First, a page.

17. The apparatus of claim 16, further comprising a lookup structure, which stores the subsets of the set of secrets and the corresponding subset keys, wherein the lookup structure facilitates looking up the secrets.
18. The apparatus of claim 17,
wherein the lookup structure is a tree;
wherein the subsets are stored in corresponding nodes which form the tree; and
wherein each parent node in the tree contains keys which are used to encrypt associated child nodes in the tree, wherein the secret key Si is used to encrypt the root node of the tree.
19. The apparatus of claim 18, further comprising a retrieval mechanism configured to retrieve a desired secret by:
performing a lookup in the tree to obtain a target node containing the desired secret, and also to obtain a corresponding key Kj,k for the target node, wherein the lookup involves using Si to decrypt the root node of the tree, and thereafter using keys contained in parent nodes to decrypt child nodes as the lookup progresses from the parent nodes to the child nodes; and
using Kj,k to decrypt the desired secret contained in the target node.
20. The apparatus of claim 18, further comprising a storage mechanism configured to store a new secret by:
performing a lookup in the tree to identify a target node in which to store the new secret, and also to obtain a corresponding key Kj,k for the target node, wherein the lookup involves using Si to decrypt the root node of the tree, and thereafter using keys contained in parent nodes to decrypt child nodes as the lookup progresses from the parent nodes to the child nodes;
using Kj,k to encrypt the new secret; and
inserting the encrypted new secret into the subset of secrets contained in the target node.
21. The apparatus of claim 16,
wherein the set of secrets is maintained on a general-purpose computer which communicates with a smart card;
wherein the encryption and decryption operations are performed on the smart card; and
wherein all secret keys, including the secret key Si and the new secret key Si+1, are stored only on the smart card and never leave the smart card.
Description
BACKGROUND

1. Field of the Invention

The present invention relates to techniques for encrypting and decrypting data. More specifically, the present invention relates to a method and an apparatus for encrypting data and managing keys to facilitate securely forgetting secrets.

2. Related Art

To ensure data is not lost prematurely, it is common to create multiple backup copies of the data. However, it is also desirable in some cases to ensure that data, once deleted, is not recoverable. This can be a rather complicated task if backup copies of the data are created and stored at different locations.

This problem can be solved by only storing the data in encrypted form. In this way, destroying the data is reduced to the somewhat easier problem of deleting the key that is required to decrypt. However, long-term user keys can, over time, be obtained by an adversary through compromise or coercion. To remedy this problem, it is possible for keys to be kept in tamper-resistant smart cards, in which case it is not feasible to covertly discover the keys.

Unfortunately, smart cards have limited storage space, which makes it impractical to store a large number of keys on a smart card. This restriction significantly limits the capabilities of a system that uses a smart card to manage keys. In particular, this restriction makes it hard to securely delete data items “on-demand.”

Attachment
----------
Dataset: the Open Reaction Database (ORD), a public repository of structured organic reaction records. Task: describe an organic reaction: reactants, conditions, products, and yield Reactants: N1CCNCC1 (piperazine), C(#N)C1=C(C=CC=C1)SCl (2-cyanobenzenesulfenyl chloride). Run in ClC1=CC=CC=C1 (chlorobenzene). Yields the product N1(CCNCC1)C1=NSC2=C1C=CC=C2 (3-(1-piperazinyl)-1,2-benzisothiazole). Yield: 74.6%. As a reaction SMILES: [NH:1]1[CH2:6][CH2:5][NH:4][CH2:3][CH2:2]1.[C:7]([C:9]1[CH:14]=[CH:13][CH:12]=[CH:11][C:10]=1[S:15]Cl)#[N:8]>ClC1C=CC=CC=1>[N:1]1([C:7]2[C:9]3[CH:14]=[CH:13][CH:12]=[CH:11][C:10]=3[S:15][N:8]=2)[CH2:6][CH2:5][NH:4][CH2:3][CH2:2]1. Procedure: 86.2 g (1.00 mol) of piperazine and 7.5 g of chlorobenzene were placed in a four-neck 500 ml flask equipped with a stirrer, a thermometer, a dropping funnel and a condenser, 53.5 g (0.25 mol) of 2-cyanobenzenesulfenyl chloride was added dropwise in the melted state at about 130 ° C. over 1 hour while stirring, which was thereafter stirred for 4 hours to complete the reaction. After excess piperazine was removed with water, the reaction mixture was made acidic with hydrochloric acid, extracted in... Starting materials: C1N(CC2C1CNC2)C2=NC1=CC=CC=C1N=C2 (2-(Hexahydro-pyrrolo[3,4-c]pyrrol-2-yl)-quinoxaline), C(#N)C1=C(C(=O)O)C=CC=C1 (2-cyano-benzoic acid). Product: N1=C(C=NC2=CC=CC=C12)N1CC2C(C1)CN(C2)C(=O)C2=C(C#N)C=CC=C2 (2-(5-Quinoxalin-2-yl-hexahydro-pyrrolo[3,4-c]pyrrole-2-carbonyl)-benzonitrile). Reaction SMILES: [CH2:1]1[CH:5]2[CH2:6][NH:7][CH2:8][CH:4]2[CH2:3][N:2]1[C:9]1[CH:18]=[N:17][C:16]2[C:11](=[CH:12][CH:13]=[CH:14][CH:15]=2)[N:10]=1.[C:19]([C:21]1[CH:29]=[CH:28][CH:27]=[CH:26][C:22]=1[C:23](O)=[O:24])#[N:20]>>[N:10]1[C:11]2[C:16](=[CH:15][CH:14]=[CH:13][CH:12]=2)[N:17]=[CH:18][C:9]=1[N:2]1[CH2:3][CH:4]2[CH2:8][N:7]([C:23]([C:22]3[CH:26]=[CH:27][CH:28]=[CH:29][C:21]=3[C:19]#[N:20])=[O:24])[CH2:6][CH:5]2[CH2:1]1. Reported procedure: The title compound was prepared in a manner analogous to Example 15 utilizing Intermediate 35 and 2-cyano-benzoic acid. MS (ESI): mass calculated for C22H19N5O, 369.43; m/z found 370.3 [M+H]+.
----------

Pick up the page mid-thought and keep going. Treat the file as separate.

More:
To securely delete a given data item on-demand, it is desirable to encrypt the given data item so that it can only be decrypted with a data-item-specific key, wherein this data-item-specific key can only be used to decrypt the given data item, and cannot be used to decrypt other data items. In this way, deleting the data-item-specific key only makes the given data item unreadable, and does not affect other data items, which can be decrypted with other keys. However, it is not possible to store a large number of data-item-specific keys on a smart card.

Hence, what is needed is a method and an apparatus that facilitates making data unreadable “on-demand,” and also provides the protection of a smart card for the keys.

SUMMARY

One embodiment of the present invention provides a system that facilitates securely forgetting a secret. During operation, the system obtains a set of secrets which are encrypted with a secret key Si, wherein the set of secrets includes a secret to be forgotten and other secrets which are to be remembered. Next, the system decrypts the secrets to be remembered using Si, and also removes the secret to be forgotten from the set of secrets. The system then obtains a new secret key Si+1, and encrypts the secrets to be remembered using Si+1. Finally, the system forgets Si.

In a variation on this embodiment, the set of secrets is divided into subsets which are encrypted with different subset keys, and each subset key Kj,k is encrypted either directly or indirectly using Si prior to being stored. In this variation, decrypting the secrets to be remembered involves decrypting secrets to be remembered within a target subset containing the secret to be forgotten. This involves using Si to either directly or indirectly to decrypt a subset key Kj,k for the target subset, and then decrypting the secrets to be remembered using Kj,k In this variation, obtaining the new secret key Si+1 also involves obtaining a new subset key Kj,k+1 for the target subset. Furthermore, encrypting the secrets to be remembered involves, encrypting the secrets to be remembered in the target subset using Kj,k+1, and then using Si+1 either directly or indirectly to encrypt Kj,k+1.